Impressionism to Post- Impressionism<br />
Pierre-Auguste Renoir<br />1841-1919<br />One of the best loved Impressionist, largely due to subject matter – children, p...
Renoir, Le Moulin de la Galette<br /><ul><li>Energetic dancing by the middle class in Paris
Dappling of light and shade
Artfully blurred figures in the picture
Casual and unposed natural placement of figures
Suggested space goes beyond the boundaries of the painting
People go about their business, don’t pose
Influence of candid photography in the casualness of groupings and the cut off figures at the edges</li></li></ul><li>Le M...
Girl With a Watering Can, 1876<br />
Camille Pissaro<br />1830 –1903<br />Big Proponet of Plein Air painting<br />Mentor to Cezanne<br />Only Painter to show i...
The Stage Coach at Louveciennes   1870<br />
Edgar Degas<br />1834-1917<br />Master of drawing the Human Figure in Motion<br />Known for use of pastels<br />Ballet Dan...
L'absinthe1876 (larger version, 140 Kb); Oil on canvas, 92 x 68 cm (36 1/4 x 26 3/4 in); Musee d'Orsay, Paris<br />
Degas, Ballet Rehearsal<br /><ul><li>Enjoyed depicting ballet movements
Composition inspired by Japanese prints: center of painting empty, spiral staircase at left cut off, ballerina being dress...
Strong diagonals unify composition
Light feathery brushstrokes define dresses
Effect of light from window on the floor and on shapes
Faces in darkness or cut off</li></li></ul><li>The Star [Dancer on Stage])1878<br />
The Rehearsal, 1873-78<br />
Girl Drying Herself1885<br />
James Abbot McNeil Whistler<br />1834-1903<br />American (New England), moved to Russia at age 9 then back to CT (Pomfret)...
Arrangement in Grey and Black: Portrait of the Painter's Mother 1871<br />
He achieved international notoriety when Symphony No. 1, The White Girl was rejected at both the Royal Academy and the Sal...
Whistler, Nocturne in Black and Gold: The Falling Rocket<br /><ul><li>Reaches to the limit of abstraction
Fireworks in London over the Thames River
Clouds of black and dark blue represent the smoke of the rockets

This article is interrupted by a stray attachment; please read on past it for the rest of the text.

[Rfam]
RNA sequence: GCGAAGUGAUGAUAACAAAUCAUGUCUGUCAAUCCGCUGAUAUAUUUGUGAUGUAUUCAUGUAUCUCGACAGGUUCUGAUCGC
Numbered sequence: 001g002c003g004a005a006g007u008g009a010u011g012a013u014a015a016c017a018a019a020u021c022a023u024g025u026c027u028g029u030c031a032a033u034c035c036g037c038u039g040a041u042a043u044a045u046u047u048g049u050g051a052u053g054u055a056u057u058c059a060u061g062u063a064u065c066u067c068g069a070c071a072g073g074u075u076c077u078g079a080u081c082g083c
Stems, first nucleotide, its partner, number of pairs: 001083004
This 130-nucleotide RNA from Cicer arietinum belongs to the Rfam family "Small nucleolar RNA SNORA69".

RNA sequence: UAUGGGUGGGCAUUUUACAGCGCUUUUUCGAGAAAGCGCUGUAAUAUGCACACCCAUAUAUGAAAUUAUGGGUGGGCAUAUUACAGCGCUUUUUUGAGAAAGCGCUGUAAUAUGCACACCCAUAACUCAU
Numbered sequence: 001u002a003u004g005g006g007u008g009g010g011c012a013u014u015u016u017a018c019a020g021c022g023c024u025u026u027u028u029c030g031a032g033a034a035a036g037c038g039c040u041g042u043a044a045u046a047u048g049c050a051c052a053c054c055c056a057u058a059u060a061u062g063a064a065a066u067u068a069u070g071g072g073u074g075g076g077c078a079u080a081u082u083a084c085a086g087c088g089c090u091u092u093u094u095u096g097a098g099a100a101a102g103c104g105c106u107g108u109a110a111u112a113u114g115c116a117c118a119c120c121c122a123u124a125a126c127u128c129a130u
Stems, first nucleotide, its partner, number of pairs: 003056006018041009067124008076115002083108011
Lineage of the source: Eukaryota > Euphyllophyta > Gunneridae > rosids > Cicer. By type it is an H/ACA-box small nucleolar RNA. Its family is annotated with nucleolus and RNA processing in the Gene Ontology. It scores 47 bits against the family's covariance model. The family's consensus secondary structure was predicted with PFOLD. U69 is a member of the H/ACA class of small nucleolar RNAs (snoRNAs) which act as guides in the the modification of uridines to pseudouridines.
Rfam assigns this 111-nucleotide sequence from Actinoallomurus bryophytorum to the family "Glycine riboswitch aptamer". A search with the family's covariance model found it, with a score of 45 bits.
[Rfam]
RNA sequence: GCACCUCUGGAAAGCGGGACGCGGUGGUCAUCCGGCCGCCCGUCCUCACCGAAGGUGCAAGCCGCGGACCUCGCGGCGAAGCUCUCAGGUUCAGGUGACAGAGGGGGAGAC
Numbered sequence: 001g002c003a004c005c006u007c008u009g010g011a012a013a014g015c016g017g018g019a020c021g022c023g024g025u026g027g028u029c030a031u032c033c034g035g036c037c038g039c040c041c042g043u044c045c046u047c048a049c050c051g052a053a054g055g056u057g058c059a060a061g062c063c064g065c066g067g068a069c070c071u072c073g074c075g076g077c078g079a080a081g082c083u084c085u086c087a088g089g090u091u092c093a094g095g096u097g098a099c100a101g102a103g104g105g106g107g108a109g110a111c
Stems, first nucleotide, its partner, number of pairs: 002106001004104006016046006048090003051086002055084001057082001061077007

Left: large tree looms in darkness
Art critic called the painting “a pot of paint in the public’s face.” Whistler sued for libel
Signed the painting with a Japanese anagram
Color effects decorate the painting</li></ul>1875<br />
In 1877 the critic John Ruskin denounced Whistler's Nocturne in Black and Gold: The Falling Rocket (1875; Detroit Institut...
Mary Cassatt<br />1844-1926<br />Friend of Degas, showed with Impressioinists in 1879, 1880, 1881 and 1886<br />Born Ameri...
Cassatt, The Bath<br /><ul><li>Not like other Impressionists, not a landscape or still life painter
Figures are never actors, nor do they appear to be models posing
Mother and child theme her specialty
Has a tenderness foreign to Impressionism
Figures seen from unusual angles as in Japanese prints
Flatness of background forms
Solidity of main figures
Japanese decorative details in background</li></ul>La Toilettec. 1891 <br />
The Boating Party      1893-94 <br />
Little Girl in a Blue Armchair1878<br />
Mother and Child (The Oval Mirror)1901 <br />
Auguste Rodin<br />1840 –1917<br />Stunning Strength and realism<br />Confronts distress and moral weakness as well as nob...
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Impressionist2

  1. 1. Impressionism to Post- Impressionism<br />
  2. 2. Pierre-Auguste Renoir<br />1841-1919<br />One of the best loved Impressionist, largely due to subject matter – children, pretty women and flowers<br />
  3. 3. Renoir, Le Moulin de la Galette<br /><ul><li>Energetic dancing by the middle class in Paris
  4. 4. Dappling of light and shade
  5. 5. Artfully blurred figures in the picture
  6. 6. Casual and unposed natural placement of figures